- Unique solution process
- Fast and cost effective – within 6 months under R20000
- Team Process & Family Focussed Professionals
- We support parents taking responsibility for their decisions
- Mediation includes mandatory “Voice of the Child”
- We initiate Child Focussed Collaborative Mediation
Mediation, in general, is a voluntary process in which parties to a dispute utilize the services of an independent third party or ‘mediator’ to facilitate the discussions between the parties with a view to settling their disputes amicably.
Family Assist focuses on:
- The willingness of both parties to engage in discussions in order to find unique solutions.
- Divorce mediation is fast and cost effective, usually conducted in multiple sessions (often between four to six sessions) of one to two hours each lead by a divorce mediator. The parties themselves control the outcome of the divorce mediation process with the mediator merely assisting the achievement of consensus. With the parties in control it leads to a fast and cost effective process.
- Family Assist Network has a team of qualified professionals including; Voice of the Child therapists, lawyers and mediators that ensures the process is complete within 6 months.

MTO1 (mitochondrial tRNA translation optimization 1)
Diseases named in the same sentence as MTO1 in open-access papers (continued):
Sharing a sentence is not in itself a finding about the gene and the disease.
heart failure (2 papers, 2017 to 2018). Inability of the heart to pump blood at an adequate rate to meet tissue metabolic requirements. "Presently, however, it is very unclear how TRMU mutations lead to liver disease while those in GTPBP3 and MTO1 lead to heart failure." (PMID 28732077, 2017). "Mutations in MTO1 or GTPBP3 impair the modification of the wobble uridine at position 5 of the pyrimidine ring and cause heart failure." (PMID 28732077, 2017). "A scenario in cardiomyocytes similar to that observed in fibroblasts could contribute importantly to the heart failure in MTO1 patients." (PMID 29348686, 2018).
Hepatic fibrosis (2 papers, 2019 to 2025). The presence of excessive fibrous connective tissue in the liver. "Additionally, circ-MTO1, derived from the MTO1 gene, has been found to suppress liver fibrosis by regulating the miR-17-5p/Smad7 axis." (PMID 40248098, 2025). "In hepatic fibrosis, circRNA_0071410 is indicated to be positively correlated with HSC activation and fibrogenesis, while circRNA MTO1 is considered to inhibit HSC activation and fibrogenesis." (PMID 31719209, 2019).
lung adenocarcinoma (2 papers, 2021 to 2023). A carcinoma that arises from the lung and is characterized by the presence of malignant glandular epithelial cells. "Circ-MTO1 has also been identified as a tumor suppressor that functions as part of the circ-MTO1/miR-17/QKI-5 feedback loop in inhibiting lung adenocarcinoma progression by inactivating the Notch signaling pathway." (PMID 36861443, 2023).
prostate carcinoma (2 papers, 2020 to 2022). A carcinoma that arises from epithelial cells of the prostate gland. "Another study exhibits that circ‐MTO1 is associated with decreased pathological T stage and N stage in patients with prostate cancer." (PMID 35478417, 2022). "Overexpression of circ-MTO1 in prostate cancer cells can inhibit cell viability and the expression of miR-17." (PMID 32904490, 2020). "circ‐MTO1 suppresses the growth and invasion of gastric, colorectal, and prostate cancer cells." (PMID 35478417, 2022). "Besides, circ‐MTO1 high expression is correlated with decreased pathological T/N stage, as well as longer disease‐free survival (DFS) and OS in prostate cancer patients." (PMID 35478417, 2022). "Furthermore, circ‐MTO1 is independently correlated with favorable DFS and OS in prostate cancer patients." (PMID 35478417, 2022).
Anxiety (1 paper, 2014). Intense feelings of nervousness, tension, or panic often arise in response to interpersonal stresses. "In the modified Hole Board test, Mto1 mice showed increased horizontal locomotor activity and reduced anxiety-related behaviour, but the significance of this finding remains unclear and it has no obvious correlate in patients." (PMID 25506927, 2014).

- The mediator can adapt the divorce mediation process in accordance with the needs of the parties and the nature of the disputes between the parties. The final settlement agreement will be determine by the parents, this allows the mediator to support the parties taking responsibility for their decision as they came up with the unique solution to their situation.
- Part of the process where children are involved includes mandatory “Voice of the Child” That due regard and due consideration be given to any views and wishes expressed by the child.
- Where children are involved the main focus to a unique outcome is to focus on the needs of the children. The mediator will initiate child focussed collaborative mediation, always focussing on the following:
- Is the outcome to the best interest of your child
- Is the discussion focussed on the needs of the child
The concept of a parenting plan is arguably one of the most useful legal instruments introduced by the Children’s Act 38 of 2005, purposely designed to lead parents through the emotionally charged quagmire of a messy breakup of a previously trustful relationship. Such a plan becomes pivotal to govern expectations and delineate rights and responsibilities, especially in the critical first 18 months after separation when nerves are exposed, egos are triggered, and communication may well have deteriorated to a point of complete standstill.
The parenting plan is the subject of regulation in ss 33 to 35 of the Children’s Act and the legal milestone that brought much needed clarity to this somewhat fractured section of South Africa’s (SA’s) family law. The Children’s Act was instrumental in incorporating and replacing an array of separate legal mechanisms, including –
- the Children’s Act 33 of 1960;
- the Age of Majority Act 57 of 1972;
- the Child Care Act 74 of 1983;
- Children’s Status Act 82 of 1987; as well as
- the Guardianship Act 192 of 1993.